SGA mosaic project offers chance to leave a mark

Sairah Aslam | Staff Writer

12/13/17

Oftentimes, students hope to leave a mark at their alma mater. With the Mission Forward Mosaic, they can do just that.

The mosaic is a project sponsored by the Student Government Association (SGA) and the Duquesne University Scholar Association (DUSA). Students, faculty, staff, alumni and others can, with an accompanying $35 donation, submit a photo to be incorporated in the mosaic, which will be located on the third floor of the Union upon completion. The mosaic will be accompanied by a computer through which participants can search for and pull up their own submission on the screen.

The project formally launched in November. SGA and DUSA hope for six thousand photo submissions to the Mission Forward Mosaic by the end of the spring semester next year.

The two groups will split the donations produced by the fundraiser. The mosaic was proposed by the Associate Vice President of the Center for Student Involvement Cheryl Knoch and was inspired by the mosaic of Mario Lemieux in PPG Paints Arena, proceeds of which benefited his foundation.

Olivia Erickson, president of SGA, said that the raised money will go to a couple different projects.

“Proceeds from this project will benefit the Student Government Association’s Book Loan Program and a new Mission Forward grant initiative,” she said.

The Book Loan Program allows students to check out textbooks from the collection available at the Gumberg Library Circulation Desk for two hours, after which the book must be returned.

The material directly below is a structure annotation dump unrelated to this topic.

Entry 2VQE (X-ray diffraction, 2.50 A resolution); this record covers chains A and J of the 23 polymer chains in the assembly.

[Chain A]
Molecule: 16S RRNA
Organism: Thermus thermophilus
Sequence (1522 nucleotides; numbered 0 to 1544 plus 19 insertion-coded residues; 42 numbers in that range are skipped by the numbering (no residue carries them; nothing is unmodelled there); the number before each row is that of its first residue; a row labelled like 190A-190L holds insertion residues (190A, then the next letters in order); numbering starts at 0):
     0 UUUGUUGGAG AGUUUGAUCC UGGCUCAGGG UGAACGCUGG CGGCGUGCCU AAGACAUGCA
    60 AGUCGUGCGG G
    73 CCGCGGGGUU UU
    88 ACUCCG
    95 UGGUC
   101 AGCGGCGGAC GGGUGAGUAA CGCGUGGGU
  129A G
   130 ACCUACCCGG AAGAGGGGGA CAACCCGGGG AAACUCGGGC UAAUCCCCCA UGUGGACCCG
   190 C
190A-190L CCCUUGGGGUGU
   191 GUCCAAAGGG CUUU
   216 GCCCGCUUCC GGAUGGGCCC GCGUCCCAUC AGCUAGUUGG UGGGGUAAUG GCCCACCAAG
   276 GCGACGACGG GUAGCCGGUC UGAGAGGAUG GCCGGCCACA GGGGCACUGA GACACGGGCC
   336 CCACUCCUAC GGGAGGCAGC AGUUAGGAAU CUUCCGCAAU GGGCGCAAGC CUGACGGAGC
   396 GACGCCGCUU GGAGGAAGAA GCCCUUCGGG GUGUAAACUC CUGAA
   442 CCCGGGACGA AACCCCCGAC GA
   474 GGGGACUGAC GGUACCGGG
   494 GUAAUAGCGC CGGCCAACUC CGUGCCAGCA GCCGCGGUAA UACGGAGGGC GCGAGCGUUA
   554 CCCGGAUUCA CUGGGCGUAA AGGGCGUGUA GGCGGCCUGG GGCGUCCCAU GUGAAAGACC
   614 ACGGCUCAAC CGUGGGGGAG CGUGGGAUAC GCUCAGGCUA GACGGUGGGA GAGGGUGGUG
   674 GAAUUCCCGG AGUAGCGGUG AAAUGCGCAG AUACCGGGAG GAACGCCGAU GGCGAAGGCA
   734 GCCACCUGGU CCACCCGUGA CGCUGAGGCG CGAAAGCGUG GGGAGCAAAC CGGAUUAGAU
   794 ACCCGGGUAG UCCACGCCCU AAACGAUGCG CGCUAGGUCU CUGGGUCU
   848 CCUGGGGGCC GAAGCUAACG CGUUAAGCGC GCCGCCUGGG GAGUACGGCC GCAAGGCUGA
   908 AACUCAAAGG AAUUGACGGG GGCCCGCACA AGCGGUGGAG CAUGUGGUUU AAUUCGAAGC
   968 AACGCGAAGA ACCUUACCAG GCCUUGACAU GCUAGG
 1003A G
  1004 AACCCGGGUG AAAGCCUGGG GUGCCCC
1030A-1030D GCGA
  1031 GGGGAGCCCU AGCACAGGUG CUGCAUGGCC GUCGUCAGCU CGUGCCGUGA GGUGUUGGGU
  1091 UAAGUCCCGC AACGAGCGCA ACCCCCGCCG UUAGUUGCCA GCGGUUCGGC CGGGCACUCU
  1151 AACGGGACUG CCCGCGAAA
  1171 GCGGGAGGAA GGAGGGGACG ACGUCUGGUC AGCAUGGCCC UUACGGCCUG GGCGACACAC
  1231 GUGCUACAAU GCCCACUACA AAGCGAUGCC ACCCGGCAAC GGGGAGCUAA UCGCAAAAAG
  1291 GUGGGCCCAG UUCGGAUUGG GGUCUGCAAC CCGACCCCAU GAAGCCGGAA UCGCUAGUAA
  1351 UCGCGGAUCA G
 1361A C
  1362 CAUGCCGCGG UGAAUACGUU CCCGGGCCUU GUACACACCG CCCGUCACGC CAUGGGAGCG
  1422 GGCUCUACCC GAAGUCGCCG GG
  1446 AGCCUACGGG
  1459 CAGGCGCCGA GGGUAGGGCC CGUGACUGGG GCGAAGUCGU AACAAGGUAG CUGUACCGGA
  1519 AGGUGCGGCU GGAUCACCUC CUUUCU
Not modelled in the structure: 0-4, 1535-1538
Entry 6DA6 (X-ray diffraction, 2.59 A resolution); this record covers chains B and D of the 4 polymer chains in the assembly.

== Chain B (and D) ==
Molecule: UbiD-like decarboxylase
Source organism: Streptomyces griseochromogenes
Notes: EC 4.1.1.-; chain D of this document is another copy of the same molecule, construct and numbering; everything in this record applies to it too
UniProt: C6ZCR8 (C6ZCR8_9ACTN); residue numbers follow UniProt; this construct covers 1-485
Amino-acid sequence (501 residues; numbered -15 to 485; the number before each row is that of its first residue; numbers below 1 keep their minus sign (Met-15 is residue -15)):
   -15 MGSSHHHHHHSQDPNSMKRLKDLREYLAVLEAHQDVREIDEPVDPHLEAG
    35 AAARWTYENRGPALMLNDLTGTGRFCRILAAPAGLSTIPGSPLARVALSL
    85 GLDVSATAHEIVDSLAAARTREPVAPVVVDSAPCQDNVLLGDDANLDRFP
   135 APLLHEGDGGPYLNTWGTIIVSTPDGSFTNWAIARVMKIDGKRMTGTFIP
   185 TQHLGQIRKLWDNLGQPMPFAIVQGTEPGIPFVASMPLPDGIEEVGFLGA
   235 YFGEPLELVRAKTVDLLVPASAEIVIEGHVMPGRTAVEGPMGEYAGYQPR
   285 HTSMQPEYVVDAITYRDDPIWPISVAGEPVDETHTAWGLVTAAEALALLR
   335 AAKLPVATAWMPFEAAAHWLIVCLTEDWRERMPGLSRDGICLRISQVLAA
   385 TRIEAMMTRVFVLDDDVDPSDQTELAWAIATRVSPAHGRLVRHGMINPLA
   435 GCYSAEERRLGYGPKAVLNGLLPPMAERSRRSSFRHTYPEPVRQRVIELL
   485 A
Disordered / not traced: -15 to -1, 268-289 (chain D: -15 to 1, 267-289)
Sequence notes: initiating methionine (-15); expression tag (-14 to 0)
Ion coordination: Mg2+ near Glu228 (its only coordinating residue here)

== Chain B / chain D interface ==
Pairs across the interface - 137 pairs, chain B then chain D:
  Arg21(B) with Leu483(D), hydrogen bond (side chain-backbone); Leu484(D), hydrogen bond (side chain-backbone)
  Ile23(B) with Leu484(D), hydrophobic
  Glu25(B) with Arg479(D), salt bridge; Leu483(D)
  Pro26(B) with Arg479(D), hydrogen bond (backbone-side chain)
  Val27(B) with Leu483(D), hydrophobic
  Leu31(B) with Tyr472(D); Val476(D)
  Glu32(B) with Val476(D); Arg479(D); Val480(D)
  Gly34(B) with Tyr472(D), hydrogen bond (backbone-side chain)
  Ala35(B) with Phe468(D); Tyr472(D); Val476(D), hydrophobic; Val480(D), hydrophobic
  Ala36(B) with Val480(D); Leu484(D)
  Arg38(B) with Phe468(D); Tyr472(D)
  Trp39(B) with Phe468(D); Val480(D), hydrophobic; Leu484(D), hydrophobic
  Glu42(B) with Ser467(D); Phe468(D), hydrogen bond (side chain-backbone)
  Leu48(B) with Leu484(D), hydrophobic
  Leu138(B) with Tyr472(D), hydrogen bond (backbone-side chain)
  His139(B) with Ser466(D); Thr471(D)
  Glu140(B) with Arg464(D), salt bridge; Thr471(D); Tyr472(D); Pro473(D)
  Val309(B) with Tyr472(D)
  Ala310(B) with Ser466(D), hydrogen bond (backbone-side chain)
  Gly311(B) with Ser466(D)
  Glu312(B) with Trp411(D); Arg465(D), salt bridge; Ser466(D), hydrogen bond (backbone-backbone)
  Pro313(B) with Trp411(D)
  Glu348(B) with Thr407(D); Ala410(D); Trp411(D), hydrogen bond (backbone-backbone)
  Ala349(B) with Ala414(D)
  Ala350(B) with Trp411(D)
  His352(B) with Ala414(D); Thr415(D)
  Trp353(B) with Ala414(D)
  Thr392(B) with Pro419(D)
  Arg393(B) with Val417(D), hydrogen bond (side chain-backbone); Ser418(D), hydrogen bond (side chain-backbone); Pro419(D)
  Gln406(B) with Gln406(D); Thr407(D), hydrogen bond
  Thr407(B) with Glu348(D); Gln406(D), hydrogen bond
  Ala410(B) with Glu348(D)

Rev. Sean Hogan, president and founder of DUSA, said he interacted with students “who couldn’t continue or complete education without help.” Hogan founded scholarships and funds to assist struggling students.

Some of the contributions from the Mission Forward Mosaic will be used by DUSA to fund some of these endowed scholarships.

The mosaic was suggested about two years ago, according to Erickson, but a great deal of effort went into executing the idea before it became ready for submissions.

Bernadette Krueger, development coordinator of DUSA, said the integrity of “the programming, paying for [photos], technological concerns,” all had to be ensured before the donation portal opened.

Erickson said that SGA, the only student organization involved in the project, collaborated with numerous university departments such as CTS, the Controller’s Office, Marketing and Communications and Facilities Management to get the project running.

Students should donate so that they can leave a lasting memory on campus, Krueger explained.

“It’s a chance to get your name and face out there permanently,” Krueger said. “You can come back years later, look up your photo or your friend’s, and … that part of you will always be at Duquesne.”

Erickson echoed Krueger’s hopes, saying, “This is an opportunity to not only physically leave your mark at Duquesne, but to help students now and in the future by contributing to endowed funds that will be given for scholarship and Mission-centered student projects.”

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